Roque defends ICC withdrawal, despite work he put into Philippines' membership

Kristine Joy Patag - Philstar.com
Roque defends ICC withdrawal, despite work he put into Philippines' membership
Presidential spokesperson Harry Roque, in 2011, warned future presidents that they "no longer have immunity for the commission of international crimes," since the Philippines' ratification of membership in the International Criminal Court.
Philstar.com / AJ Bolando

MANILA, Philippines — Presidential spokesperson Harry Roque said he has not changed his tune about the Philippines' inclusion in the International Criminal Court, but supports President Rodrigo Duterte's withdrawal from it.

Roque, a human rights lawyer before becoming Duterte's spokesperson, said his blog in 2011 that he never once dreamed the Philippines can be a member of the ICC. He had worked for as chairperson of the Philippine Coalition for International Criminal Court.

In 2011, he wrote: "To be candid, I never thought that membership in the ICC was possible, at least before I become geriatric."

"Well, it's always a pleasure to be proven wrong," he added.

Seven years later, Roque is throwing his support behind Duterte who declared that he is withdrawing the Philippines from its ratification of the Rome Statute effective immediately.

READ: Duterte announces Philippines' withdrawal from ICC

Roque in 2011

It took eleven years of lobbying for the Senate to give its concurrence to the Rome Statue of the ICC, Roque said in a blog post on Aug. 25, 2011.

He recalled that the local coalition even celebrated. "But after the celebration, the reality set in the task ahead [is] still challenging, if not daunting," he added.

He even thanked former President Benigno Aquino III for paving the way to "end impunity."

On Sept. 23, 2011, Roque said the Philippines' biggest challenge is changing the mindset of people, "that the commission of the most serious crimes against international community, such as extralegal killings, torture and enforced disappearances, should be subject of investigation, prosecution and punishment."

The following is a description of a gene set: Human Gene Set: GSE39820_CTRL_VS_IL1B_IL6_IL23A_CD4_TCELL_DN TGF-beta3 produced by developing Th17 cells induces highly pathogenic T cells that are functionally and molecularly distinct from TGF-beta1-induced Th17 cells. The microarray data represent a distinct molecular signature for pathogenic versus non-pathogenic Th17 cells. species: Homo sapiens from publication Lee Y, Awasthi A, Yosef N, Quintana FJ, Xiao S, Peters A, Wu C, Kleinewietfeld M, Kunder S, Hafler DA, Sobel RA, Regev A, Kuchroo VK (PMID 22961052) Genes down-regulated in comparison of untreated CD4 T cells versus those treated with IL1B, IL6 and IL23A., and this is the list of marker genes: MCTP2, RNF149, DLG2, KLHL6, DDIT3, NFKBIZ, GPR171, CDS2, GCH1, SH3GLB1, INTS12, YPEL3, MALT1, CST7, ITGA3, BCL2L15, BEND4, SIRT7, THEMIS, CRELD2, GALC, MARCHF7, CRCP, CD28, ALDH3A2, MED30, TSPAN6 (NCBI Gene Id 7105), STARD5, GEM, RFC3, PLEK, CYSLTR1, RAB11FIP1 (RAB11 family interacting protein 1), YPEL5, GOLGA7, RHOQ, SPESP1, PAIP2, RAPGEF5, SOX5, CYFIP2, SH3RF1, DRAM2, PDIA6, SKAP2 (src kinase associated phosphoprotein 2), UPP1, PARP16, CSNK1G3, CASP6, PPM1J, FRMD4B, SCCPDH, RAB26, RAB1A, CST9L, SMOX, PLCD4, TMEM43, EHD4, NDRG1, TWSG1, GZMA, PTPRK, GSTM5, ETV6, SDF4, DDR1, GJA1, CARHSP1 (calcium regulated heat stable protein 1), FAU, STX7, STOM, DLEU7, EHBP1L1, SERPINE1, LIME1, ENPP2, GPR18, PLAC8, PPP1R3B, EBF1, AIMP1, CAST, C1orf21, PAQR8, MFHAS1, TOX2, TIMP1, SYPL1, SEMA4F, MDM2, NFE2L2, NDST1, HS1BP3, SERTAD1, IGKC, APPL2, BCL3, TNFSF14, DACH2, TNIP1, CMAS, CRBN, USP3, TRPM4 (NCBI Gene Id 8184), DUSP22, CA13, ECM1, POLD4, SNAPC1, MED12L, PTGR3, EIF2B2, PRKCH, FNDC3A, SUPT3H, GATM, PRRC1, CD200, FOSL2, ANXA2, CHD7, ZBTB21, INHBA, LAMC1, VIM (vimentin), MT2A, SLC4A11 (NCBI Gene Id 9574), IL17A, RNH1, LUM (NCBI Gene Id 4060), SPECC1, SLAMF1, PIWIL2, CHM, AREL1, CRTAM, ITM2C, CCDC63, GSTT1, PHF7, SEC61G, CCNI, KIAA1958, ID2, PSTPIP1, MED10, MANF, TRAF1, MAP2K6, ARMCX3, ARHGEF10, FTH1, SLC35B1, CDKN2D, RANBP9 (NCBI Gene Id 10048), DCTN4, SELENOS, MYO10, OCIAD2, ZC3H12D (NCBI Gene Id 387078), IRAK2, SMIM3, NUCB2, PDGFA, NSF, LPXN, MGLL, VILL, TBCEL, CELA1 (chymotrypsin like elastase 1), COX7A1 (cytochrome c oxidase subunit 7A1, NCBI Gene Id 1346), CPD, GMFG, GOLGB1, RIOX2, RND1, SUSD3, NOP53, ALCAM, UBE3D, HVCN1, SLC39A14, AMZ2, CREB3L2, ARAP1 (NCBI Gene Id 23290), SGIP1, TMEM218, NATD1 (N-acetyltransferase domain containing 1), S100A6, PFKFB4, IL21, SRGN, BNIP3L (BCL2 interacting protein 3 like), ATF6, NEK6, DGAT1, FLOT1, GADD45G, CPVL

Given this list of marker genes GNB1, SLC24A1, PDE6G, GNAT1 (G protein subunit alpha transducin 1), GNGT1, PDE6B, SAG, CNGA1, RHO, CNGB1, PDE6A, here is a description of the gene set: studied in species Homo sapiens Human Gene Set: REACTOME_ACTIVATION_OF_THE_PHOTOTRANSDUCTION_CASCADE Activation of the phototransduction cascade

He also warned Aquino—then facing criticisms for deaths of journalists under his administration "all subsequent presidents" that since the Philippines has become a member of the ICC, they "no longer have immunity for the commission of international crimes."

"Surely, though, we cannot afford to sit long on our laurels as the path ahead remains long and winding. Be as it may, the message has been sent: no more impunity!" Roque added.

Roque's principal, Duterte, is accused of committing crimes against humanity for the thousands of death under its bloody war against drugs.

Roque in 2018

On Thursday morning, Roque said he is supporting the decision of Duterte, who is accused of deaths of more than 10,000 under his nearly two years of government.

Asked in an interview with ANC, he said that he has not changed his mind about the Philippines' membership with the ICC.

"I acknowledge, I was at the forefront of ratifying the ICC. I was convenor for [PCICC]. I filed cases but I agree with the decision of the president," he added.

READ: Fact check: Does the ICC have jurisdiction over Duterte?

He also said the ICC's conduction of preliminary examination "violated" its "complementarity" rule.

"Complementarity" is a law principle that states that there will no overlapping in jurisdictions. Roque insisted that local courts are still functioning.

"By becoming a member of the [ICC], states did not waive sovereignty but only reserve jurisdiction of the court, when domestic court is unable or unwilling, and under circumstances, there simply is no unavailability or unwillingness as far as Philippine courts are concerned," he said.

Even with Duterte's announcement of withdrawal, criminal investigations and proceedings will still continue.

Under Article 127 of the Rome Statute, a state party may withdraw from the treaty through a written notification addressed to the UN secretary-general. The withdrawal will take effect a year after the date of receipt of the notification.

READ: Publication not among usual requirements for treaties, agreements

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